Virtual reality has been making positive strides in a variety of treatment areas for a while. Now a Japanese company is asking the question can people suffering from depression benefit from watching virtual reality scenarios in which actors portray characters coping with the condition?
This is the statement of Jolly Good, a Tokyo-based virtual reality startup that has presented the US version of its VRDTx program at the Consumer Electronics Show (CES 2022 Annual Meeting).
Katharine Larsson (RN, PhD) the clinical director of Boston Behavioral Medicine in Brookline, Massachusetts, said that “Using this as an addition for psychotherapy in the hopes of seeing an example of someone who is suffering from depression might be a useful tool.” Jolly Good is being assisted by Larsson and Amaro J.Laria, who is a BBM colleague.
VRDTx utilizes techniques that are derived from cognitive-behavioral therapy (CBT). Viewers wear goggles to see people in situations that are similar to depression.
One method commonly used in CBT is to create a detailed plan, Laria says. VRDTx users might observe a person who is depressed struggling to get out of bed, but then decide to take at least 10 minutes every day to walk, and then to be up the following day. The author says that virtual reality lets users see the person who is undergoing the intervention.
This program could be compared to hypnotherapy or imaginal therapy , where patients imagine themselves in a situation that could cause depression, and then visualize how they deal with it.
Larsson suggests that the program should be used mostly for homework. She suggests that the program can be used to improve the therapeutic relationship. “Using it to replace or replace the time with an psychotherapist, I don’t think it will ever achieve any real value.”
Utilizing virtual reality to treat mood disorders is not new, according to Preethi Premkumar PhD an instructor of senior level in psychology at London South Bank University, located in London, United Kingdom, who is not related to Jolly Good.
Premkumar is the first author of a study of the virtual reality program that is used to treat those who suffer from anxiety when speaking in public. The program shows the user’s performance before an audience and lets the user change the number of people in the audience and the audience’s reactions. Premkumar says that the program has received praise from users. “They felt that it encouraged them to begin public speaking more regularly.”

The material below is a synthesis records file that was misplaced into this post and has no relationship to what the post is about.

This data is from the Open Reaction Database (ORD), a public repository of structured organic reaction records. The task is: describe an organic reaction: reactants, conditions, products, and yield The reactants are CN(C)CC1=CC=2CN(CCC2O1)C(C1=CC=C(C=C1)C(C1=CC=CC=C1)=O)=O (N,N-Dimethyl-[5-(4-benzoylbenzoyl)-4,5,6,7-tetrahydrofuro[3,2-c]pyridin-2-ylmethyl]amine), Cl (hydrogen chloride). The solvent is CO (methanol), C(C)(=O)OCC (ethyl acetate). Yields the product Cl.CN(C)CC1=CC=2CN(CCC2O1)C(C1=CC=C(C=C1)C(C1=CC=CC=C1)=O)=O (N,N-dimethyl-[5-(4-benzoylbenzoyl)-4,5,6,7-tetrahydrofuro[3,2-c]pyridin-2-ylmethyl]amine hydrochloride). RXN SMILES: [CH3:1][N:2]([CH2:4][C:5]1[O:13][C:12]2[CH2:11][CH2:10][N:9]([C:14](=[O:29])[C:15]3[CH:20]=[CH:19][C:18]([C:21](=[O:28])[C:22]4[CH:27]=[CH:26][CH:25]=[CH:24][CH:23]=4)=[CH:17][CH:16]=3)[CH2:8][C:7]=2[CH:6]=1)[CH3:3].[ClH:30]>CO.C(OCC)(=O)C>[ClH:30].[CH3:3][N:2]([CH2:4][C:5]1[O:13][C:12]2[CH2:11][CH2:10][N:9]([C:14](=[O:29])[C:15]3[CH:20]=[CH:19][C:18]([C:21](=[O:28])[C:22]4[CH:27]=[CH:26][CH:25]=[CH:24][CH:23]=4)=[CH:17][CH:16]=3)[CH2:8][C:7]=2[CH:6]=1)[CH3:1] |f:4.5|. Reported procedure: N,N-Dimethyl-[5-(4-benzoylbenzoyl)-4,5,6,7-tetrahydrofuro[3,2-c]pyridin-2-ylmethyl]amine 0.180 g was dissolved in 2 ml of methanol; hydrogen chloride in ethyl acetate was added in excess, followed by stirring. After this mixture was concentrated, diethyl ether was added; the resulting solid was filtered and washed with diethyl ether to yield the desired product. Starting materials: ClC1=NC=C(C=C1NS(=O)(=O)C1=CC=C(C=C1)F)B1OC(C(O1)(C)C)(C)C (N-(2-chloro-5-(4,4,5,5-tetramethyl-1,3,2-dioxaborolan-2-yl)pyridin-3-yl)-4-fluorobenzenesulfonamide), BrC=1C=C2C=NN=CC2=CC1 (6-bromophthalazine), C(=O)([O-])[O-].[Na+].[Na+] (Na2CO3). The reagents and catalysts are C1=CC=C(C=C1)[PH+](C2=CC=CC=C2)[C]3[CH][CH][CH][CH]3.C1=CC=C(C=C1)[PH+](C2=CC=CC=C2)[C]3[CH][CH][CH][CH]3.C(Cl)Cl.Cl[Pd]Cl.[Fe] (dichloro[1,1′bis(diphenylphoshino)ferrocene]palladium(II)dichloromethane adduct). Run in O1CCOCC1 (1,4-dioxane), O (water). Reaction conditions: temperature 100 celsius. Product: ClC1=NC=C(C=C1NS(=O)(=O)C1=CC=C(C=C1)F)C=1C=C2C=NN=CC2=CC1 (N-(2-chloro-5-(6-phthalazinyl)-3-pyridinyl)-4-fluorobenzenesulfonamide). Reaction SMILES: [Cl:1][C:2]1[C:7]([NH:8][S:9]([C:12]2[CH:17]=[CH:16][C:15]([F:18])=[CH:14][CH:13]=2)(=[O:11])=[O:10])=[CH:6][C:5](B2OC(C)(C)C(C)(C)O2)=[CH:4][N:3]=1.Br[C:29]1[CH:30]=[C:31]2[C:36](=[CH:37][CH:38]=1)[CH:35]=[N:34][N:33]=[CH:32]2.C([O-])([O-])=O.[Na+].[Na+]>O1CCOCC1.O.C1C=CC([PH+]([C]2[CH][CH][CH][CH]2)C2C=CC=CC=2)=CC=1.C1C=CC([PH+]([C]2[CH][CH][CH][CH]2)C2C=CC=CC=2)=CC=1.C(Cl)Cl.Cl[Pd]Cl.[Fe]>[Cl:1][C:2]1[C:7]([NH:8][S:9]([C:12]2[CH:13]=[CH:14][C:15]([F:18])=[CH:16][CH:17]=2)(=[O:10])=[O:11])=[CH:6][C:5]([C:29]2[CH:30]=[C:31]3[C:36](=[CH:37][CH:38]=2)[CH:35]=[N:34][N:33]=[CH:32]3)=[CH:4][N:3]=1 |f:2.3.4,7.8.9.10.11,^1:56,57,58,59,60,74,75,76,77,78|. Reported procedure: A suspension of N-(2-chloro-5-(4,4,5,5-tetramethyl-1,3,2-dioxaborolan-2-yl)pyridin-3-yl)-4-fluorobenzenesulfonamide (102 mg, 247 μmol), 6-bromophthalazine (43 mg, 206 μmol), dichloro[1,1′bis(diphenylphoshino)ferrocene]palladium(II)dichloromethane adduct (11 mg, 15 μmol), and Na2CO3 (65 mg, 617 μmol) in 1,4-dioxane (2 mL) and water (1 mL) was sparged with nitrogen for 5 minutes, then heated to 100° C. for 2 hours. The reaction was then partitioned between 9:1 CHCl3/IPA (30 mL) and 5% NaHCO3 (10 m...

Because people with depression tend to be prone to focusing on specific situations and situations, virtual reality could be an alternative tool. Premkumar says that virtual reality is able to create these scenes and help people confront them without exposing them.
A recent review article uncovered numerous studies that utilized virtual reality to combat anxiety. Although only a few studies were focused on depression but the majority were positive.
Jolly Good sponsored a study similar to this, which was presented at the European Association for Behavioural and Cognitive Therapies on September 17 2021. “Results suggest improvements in the scores of targeted patients with depression,” according to an abstract the company posted online. “VR was used in CBT for depression with no adverse effects, which proves that VR can be safely employed in a safe manner.” The company did not respond to a request to provide more information.
Larsson and Laria shared their experiences with Jolly Good, describing the steps required to make the transition to the United States. They suggested that actors should be more expressive emotionally. They should play more characters, including female bosses. Also, not all scenes need to be set in the workplace.
“In the US at least from our experiences, a lot of what patients suffering from depression talk about is just their private lives, their intimate relationship with their significant other or family members, and friends,” Laria says. “We gave them some topics that we felt would be most relevant for a US audience.
Larsson and Laria are consultants for Jolly Good. Premkumar reported no relevant financial interests.
Consumer Electronics Show (CES) 2022 Annual Meeting.
Laird Harrison writes about health and science. His work has appeared in magazines, newspapers, on public radio, and on websites. He is currently working on a novel that explores alternate realities in physics. Harrison teaches writing at Writers Grotto. Visit him at lairdharrison.com or follow his Twitter account @LairdH.
Content Source: https://www.medscape.com/viewarticle/966573?src=rss